The ECG findings include:
1. Normal sinus rhythm
2. Anterior ST elevation myocardial infarction
An anterior wall myocardial infarction (AWMI or anterior STEMI) occurs when anterior myocardial tissue usually supplied by the left anterior descending coronary artery (LAD) suffers injury due to lack of blood supply. When an AWMI extends to the septal and lateral regions as well, the culprit lesion is usually more proximal in the LAD or even in the left main coronary artery. This large anterior myocardial infarction is termed an "extensive anterior".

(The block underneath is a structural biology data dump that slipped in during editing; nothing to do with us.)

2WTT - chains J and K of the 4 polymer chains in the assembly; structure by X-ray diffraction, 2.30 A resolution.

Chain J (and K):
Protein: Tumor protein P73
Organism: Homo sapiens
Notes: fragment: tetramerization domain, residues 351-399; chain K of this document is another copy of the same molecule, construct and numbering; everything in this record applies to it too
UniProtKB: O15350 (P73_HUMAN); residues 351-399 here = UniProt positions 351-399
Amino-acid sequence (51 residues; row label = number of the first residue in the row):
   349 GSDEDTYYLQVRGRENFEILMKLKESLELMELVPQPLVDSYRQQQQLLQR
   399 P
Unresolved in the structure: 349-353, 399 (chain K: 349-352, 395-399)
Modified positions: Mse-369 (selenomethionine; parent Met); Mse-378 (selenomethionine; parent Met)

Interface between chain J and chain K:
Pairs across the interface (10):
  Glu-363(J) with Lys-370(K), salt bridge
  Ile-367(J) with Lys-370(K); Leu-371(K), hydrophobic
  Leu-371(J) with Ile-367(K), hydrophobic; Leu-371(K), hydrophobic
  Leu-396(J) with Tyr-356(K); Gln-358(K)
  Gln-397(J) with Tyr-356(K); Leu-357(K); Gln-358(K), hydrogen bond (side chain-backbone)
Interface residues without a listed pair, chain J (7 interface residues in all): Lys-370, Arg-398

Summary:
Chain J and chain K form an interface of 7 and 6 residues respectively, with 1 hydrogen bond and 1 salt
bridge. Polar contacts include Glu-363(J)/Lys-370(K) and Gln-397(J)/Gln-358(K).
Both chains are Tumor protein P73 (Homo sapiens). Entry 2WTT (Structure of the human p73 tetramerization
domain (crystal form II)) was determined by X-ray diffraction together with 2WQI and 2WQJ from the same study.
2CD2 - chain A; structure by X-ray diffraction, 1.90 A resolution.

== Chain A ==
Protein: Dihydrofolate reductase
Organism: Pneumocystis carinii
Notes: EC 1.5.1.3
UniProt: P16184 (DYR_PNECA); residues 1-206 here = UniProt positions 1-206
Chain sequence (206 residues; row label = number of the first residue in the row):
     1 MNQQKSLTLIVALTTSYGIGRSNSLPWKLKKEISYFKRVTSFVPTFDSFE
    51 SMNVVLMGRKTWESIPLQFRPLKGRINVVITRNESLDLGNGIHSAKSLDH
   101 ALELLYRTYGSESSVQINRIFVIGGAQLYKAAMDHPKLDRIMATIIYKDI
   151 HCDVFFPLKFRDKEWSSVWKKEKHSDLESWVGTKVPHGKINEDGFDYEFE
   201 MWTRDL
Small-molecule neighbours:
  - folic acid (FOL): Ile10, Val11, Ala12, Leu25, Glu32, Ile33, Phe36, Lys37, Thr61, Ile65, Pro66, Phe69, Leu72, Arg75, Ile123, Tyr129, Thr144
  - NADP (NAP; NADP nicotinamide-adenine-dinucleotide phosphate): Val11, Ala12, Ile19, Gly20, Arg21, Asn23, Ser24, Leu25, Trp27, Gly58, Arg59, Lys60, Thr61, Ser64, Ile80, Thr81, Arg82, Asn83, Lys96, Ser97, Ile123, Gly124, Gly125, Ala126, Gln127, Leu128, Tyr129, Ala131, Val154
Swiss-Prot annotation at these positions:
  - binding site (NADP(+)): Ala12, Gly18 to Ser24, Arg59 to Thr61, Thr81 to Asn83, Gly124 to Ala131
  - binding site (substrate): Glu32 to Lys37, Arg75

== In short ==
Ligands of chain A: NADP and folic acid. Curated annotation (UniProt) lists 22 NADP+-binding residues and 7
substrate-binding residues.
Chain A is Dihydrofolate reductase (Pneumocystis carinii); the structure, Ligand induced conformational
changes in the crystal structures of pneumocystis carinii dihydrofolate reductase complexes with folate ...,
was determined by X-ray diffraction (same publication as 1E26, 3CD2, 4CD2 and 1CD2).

The ECG findings of an acute anterior wall myocardial infarction include:
1. ST segment elevation in the anterior leads (V3 and V4) and sometimes in septal and lateral leads depending on the extent of the myocardial infarction. This ST elevation is concave downward and frequently overwhelms the T wave. This is called "tombstoning" due to the similarity to the shape of a tombstone.
2. Reciprocal ST segment depression in the inferior leads (II, III and aVF).